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Fun with lasers

By Michael Passalacqua, 2016 Noble Summer Research Scholar in Plant Science

Posted Jul. 22, 2016

Laser microdissection may sound made up, but it is a real technique used at the Noble Research Institute and it is as cool as it sounds. Microdissection is used when we want to examine the RNA or composition of a specific cell type that is difficult to separate normally. For example, it normally isn't possible to separate the vascular tissue of a small stem from the surrounding tissue, as it is often only a few cells in diameter. If you wanted to study the proteins that make up this tissue, you would be out of luck. However, with microdissection, it is actually possible to remove the tiny disks of vascular tissue from the rest of the plant.

Microdissection starts with the use of a cryostat microtome to slice the tissues into 15-micron-thick slices. The microtome is essentially a very fine deli slicer, cooled to extremely low temperatures. One the samples are sliced, they are placed onto a special cutting membrane and allowed to warm up, adhering them to the membrane. The membrane is then placed into the micro dissector, and then the magic happens. The sample is magnified and projected onto the screen and, using a mouse, a line is drawn where we want the laser to cut. The fire button is hit, and you can watch the laser blast through the tissue, separating it from the other tissue. Then, you press the harvest button and a tube slides over the sample, which is blasted up into the glue-covered-cap of the tube by a laser. You can queue up many cuts on a sample and walk away while the laser does its magic.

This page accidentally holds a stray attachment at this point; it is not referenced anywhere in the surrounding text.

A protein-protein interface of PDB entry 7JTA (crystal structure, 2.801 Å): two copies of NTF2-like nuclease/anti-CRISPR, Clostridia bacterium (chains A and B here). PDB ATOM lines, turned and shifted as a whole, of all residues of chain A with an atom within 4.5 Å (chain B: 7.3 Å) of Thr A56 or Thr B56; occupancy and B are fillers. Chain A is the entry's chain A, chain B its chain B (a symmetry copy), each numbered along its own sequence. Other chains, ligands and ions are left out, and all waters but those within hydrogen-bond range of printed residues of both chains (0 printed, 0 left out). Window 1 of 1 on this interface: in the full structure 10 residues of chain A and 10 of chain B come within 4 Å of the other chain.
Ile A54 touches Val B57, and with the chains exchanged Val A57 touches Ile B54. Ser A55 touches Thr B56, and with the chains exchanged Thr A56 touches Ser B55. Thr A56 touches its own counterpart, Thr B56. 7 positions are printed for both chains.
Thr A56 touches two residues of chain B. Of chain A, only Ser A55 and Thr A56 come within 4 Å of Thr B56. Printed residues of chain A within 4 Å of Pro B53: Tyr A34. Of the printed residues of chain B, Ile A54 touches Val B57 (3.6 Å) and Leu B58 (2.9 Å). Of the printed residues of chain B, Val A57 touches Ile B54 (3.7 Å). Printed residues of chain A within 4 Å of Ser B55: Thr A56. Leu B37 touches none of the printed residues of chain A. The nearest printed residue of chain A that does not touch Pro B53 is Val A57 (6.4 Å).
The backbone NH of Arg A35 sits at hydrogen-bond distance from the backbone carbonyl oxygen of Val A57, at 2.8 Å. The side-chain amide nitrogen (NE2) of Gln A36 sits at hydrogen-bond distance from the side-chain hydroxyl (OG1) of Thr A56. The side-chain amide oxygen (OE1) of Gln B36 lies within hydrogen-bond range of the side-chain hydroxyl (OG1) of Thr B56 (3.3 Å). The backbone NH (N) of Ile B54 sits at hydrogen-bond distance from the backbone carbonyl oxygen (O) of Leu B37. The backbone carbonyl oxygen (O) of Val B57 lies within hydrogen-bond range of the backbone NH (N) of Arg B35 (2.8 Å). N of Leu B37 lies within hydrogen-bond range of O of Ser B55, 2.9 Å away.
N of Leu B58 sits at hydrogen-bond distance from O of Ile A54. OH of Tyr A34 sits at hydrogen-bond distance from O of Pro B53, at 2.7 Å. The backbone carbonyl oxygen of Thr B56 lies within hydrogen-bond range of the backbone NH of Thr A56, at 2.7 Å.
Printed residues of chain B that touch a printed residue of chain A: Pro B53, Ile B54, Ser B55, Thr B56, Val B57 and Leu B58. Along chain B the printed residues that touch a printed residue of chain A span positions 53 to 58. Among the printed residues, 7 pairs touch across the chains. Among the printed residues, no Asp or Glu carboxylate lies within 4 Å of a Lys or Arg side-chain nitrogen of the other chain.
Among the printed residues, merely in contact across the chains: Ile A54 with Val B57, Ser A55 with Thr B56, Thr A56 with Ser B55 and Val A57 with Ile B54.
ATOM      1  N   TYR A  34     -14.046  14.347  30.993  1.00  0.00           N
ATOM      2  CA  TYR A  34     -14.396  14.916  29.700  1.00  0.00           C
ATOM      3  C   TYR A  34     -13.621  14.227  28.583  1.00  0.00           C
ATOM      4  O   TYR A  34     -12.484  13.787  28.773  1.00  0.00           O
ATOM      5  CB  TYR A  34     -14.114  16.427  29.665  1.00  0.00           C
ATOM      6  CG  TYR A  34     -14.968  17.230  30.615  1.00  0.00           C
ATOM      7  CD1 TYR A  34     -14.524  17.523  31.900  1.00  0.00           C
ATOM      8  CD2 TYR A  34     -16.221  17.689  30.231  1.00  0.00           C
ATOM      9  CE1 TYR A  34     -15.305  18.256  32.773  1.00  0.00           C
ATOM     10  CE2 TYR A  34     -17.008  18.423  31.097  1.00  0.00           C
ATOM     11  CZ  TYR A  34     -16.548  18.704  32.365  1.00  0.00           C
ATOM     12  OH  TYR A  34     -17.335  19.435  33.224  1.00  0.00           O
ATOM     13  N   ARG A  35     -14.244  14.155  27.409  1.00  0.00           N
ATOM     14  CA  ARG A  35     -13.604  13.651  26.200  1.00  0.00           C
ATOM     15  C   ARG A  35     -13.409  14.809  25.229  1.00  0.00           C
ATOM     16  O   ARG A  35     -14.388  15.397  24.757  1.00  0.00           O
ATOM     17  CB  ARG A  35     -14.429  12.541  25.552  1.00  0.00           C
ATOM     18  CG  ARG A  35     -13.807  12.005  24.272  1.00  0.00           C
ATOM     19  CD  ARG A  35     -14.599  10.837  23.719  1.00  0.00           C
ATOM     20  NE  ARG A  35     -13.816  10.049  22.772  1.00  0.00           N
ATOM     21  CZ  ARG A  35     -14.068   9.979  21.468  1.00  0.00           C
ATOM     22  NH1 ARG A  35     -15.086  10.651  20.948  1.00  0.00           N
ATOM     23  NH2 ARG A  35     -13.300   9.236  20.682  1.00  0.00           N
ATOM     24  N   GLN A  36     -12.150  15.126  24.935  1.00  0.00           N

I'm very glad I got to use such an awesome piece of technology, and I'm sure that being trained on it will come in handy whenever I want to isolate small tissue samples. Plus, blasting things with a laser, even if it is tiny, is a ton of fun!

About the Author

Michael Passalacqua is a 2016 Lloyd Noble Scholar in Plant Science from New York, New York. He is a rising senior at Rice University and is majoring in biological sciences with a focus on genetics. His summer research project is studying the pathway of a gene that, when inactivated, vastly increases the biomass of crops harvested multiple times.